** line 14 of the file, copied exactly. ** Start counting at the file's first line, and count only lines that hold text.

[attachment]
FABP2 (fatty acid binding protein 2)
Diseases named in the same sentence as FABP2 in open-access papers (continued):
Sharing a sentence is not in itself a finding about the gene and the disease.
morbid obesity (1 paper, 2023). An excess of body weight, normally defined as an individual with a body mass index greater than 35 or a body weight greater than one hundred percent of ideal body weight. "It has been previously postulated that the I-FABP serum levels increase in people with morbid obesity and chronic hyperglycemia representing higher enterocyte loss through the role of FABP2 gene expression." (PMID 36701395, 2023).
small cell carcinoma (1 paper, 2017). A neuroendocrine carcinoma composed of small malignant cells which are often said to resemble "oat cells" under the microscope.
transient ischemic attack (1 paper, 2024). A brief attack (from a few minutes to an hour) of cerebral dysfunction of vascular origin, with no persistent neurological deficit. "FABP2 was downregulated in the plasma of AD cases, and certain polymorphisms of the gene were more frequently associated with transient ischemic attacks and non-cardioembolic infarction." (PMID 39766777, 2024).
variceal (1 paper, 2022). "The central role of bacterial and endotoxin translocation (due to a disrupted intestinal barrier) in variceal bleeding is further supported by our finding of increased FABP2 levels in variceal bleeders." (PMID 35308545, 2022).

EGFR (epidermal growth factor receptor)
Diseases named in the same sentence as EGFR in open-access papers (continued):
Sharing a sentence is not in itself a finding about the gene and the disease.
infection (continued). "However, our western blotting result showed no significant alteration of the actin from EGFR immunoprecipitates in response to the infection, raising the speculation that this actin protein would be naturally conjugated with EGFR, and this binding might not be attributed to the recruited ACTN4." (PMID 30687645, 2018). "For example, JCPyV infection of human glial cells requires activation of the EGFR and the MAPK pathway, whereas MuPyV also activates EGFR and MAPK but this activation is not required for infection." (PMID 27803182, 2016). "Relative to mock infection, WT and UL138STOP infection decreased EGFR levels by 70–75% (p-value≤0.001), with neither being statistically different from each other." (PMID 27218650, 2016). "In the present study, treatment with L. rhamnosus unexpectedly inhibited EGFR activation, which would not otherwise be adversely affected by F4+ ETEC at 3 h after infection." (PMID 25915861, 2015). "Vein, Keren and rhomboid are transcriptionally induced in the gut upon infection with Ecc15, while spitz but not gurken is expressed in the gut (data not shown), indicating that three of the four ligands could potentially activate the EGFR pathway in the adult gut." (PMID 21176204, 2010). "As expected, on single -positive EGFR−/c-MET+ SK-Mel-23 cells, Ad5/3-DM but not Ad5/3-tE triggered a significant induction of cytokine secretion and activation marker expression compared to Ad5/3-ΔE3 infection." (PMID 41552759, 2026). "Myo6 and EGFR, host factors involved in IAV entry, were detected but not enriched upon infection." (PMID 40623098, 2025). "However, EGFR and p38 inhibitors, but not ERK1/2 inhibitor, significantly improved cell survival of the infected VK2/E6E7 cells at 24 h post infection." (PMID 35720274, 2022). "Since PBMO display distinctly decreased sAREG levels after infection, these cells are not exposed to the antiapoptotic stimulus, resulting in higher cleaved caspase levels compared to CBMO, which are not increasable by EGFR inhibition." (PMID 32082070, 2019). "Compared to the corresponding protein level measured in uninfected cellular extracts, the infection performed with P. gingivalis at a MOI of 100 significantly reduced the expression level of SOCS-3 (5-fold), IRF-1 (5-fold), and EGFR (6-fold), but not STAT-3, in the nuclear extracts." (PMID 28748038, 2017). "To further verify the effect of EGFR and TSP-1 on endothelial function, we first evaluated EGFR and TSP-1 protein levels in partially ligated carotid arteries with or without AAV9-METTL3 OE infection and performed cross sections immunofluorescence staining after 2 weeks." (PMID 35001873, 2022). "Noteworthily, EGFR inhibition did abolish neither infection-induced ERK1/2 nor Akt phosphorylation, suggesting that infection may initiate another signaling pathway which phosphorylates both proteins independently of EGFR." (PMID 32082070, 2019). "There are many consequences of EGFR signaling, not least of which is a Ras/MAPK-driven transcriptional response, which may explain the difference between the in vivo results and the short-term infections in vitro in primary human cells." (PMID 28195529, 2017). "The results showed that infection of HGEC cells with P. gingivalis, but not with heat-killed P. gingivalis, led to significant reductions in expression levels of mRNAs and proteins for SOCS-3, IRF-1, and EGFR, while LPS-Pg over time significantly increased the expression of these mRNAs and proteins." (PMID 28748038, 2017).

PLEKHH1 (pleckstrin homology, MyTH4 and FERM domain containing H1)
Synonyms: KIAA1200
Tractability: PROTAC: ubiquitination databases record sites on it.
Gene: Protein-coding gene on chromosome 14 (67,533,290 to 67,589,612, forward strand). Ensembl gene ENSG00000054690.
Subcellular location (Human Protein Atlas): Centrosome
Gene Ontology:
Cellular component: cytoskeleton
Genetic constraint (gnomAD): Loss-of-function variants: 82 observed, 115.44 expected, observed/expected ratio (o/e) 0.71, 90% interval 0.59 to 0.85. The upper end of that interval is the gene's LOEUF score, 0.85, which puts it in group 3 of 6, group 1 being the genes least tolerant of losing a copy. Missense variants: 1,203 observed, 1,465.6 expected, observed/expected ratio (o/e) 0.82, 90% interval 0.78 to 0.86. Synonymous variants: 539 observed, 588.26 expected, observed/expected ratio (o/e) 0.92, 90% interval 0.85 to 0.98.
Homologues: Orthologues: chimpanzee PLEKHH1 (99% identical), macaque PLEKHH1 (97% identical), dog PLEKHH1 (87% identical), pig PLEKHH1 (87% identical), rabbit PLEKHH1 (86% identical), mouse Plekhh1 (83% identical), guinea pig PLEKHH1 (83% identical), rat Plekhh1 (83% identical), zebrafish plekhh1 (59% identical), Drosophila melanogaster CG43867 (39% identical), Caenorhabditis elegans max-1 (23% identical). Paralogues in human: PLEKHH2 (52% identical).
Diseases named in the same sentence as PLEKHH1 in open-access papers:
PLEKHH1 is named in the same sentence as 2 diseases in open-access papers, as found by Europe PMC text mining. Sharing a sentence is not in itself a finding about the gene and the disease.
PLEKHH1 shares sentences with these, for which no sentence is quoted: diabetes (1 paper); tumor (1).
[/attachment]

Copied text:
Tractability: PROTAC: ubiquitination databases record sites on it.